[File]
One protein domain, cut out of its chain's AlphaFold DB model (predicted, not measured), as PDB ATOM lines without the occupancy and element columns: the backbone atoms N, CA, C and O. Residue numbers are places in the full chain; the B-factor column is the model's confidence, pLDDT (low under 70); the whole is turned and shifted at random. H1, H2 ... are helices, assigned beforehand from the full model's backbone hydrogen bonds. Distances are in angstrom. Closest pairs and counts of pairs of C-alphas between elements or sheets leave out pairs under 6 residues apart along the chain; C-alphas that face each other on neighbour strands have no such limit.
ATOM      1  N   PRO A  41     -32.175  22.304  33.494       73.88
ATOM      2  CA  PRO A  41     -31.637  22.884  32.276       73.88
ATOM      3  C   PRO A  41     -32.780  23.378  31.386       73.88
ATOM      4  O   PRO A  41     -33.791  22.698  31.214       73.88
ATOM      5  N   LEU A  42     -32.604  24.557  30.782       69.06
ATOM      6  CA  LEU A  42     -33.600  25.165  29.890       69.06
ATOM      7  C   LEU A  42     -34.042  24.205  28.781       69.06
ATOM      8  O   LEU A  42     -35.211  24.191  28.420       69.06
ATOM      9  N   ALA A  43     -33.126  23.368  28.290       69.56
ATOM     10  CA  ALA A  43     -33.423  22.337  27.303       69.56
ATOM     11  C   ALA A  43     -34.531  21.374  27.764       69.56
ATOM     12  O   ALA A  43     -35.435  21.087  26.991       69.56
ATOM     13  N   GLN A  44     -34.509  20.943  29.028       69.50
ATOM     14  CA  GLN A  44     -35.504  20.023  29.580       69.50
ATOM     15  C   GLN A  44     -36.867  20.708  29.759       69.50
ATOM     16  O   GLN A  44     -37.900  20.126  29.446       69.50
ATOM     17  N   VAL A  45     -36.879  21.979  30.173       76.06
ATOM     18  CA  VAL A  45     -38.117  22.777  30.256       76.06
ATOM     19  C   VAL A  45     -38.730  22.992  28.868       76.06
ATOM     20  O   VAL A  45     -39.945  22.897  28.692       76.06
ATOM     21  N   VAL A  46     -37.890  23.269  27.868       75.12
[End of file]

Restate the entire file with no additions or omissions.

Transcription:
One protein domain, cut out of its chain's AlphaFold DB model (predicted, not measured), as PDB ATOM lines without the occupancy and element columns: the backbone atoms N, CA, C and O. Residue numbers are places in the full chain; the B-factor column is the model's confidence, pLDDT (low under 70); the whole is turned and shifted at random. H1, H2 ... are helices, assigned beforehand from the full model's backbone hydrogen bonds. Distances are in angstrom. Closest pairs and counts of pairs of C-alphas between elements or sheets leave out pairs under 6 residues apart along the chain; C-alphas that face each other on neighbour strands have no such limit.
ATOM      1  N   PRO A  41     -32.175  22.304  33.494       73.88
ATOM      2  CA  PRO A  41     -31.637  22.884  32.276       73.88
ATOM      3  C   PRO A  41     -32.780  23.378  31.386       73.88
ATOM      4  O   PRO A  41     -33.791  22.698  31.214       73.88
ATOM      5  N   LEU A  42     -32.604  24.557  30.782       69.06
ATOM      6  CA  LEU A  42     -33.600  25.165  29.890       69.06
ATOM      7  C   LEU A  42     -34.042  24.205  28.781       69.06
ATOM      8  O   LEU A  42     -35.211  24.191  28.420       69.06
ATOM      9  N   ALA A  43     -33.126  23.368  28.290       69.56
ATOM     10  CA  ALA A  43     -33.423  22.337  27.303       69.56
ATOM     11  C   ALA A  43     -34.531  21.374  27.764       69.56
ATOM     12  O   ALA A  43     -35.435  21.087  26.991       69.56
ATOM     13  N   GLN A  44     -34.509  20.943  29.028       69.50
ATOM     14  CA  GLN A  44     -35.504  20.023  29.580       69.50
ATOM     15  C   GLN A  44     -36.867  20.708  29.759       69.50
ATOM     16  O   GLN A  44     -37.900  20.126  29.446       69.50
ATOM     17  N   VAL A  45     -36.879  21.979  30.173       76.06
ATOM     18  CA  VAL A  45     -38.117  22.777  30.256       76.06
ATOM     19  C   VAL A  45     -38.730  22.992  28.868       76.06
ATOM     20  O   VAL A  45     -39.945  22.897  28.692       76.06
ATOM     21  N   VAL A  46     -37.890  23.269  27.868       75.12